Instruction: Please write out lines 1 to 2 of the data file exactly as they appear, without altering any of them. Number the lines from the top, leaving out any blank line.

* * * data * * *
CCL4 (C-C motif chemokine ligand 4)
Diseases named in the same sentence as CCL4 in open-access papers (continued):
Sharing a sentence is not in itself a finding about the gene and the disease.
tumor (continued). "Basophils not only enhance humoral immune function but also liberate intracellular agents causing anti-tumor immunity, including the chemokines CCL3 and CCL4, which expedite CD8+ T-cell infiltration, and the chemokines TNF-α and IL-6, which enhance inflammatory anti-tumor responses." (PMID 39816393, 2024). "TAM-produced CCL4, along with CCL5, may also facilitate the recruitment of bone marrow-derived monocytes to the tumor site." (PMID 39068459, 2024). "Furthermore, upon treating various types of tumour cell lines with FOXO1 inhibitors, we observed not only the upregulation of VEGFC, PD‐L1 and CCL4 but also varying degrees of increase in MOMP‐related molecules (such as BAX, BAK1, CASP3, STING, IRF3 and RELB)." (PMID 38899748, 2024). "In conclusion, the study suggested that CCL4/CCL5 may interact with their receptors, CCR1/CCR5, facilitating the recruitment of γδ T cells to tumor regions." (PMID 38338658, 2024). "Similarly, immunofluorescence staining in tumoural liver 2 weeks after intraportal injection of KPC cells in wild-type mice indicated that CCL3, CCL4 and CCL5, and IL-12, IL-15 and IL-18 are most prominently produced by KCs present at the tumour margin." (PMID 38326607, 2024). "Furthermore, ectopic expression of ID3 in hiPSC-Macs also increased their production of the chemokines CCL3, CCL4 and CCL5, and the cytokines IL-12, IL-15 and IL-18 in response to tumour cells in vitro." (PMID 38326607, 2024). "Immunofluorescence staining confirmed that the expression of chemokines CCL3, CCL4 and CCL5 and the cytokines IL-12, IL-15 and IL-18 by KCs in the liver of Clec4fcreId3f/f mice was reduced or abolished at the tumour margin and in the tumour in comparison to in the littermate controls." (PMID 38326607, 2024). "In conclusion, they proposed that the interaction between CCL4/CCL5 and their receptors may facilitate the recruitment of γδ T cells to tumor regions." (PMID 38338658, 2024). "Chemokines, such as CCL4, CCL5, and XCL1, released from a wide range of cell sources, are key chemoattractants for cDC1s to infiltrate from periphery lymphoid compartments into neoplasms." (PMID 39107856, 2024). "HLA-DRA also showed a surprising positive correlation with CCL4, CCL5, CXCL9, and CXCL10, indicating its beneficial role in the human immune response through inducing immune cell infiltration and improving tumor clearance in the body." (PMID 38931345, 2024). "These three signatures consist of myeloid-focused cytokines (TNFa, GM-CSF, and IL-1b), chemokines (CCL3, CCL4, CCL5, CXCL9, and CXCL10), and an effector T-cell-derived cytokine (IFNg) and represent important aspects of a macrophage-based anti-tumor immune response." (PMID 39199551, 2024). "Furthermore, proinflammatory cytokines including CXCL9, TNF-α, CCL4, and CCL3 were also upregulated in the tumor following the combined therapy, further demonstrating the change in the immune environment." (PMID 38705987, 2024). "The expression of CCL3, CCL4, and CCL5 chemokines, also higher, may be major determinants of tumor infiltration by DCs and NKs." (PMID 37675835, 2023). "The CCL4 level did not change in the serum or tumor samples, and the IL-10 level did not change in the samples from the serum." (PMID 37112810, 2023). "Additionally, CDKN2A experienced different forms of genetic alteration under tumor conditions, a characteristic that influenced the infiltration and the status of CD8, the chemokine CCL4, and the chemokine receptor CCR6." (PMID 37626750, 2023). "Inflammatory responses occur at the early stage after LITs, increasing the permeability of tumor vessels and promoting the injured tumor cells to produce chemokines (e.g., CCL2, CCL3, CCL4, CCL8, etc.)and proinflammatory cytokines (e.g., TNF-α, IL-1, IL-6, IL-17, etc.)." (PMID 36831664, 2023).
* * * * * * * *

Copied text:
CCL4 (C-C motif chemokine ligand 4)
Diseases named in the same sentence as CCL4 in open-access papers (continued):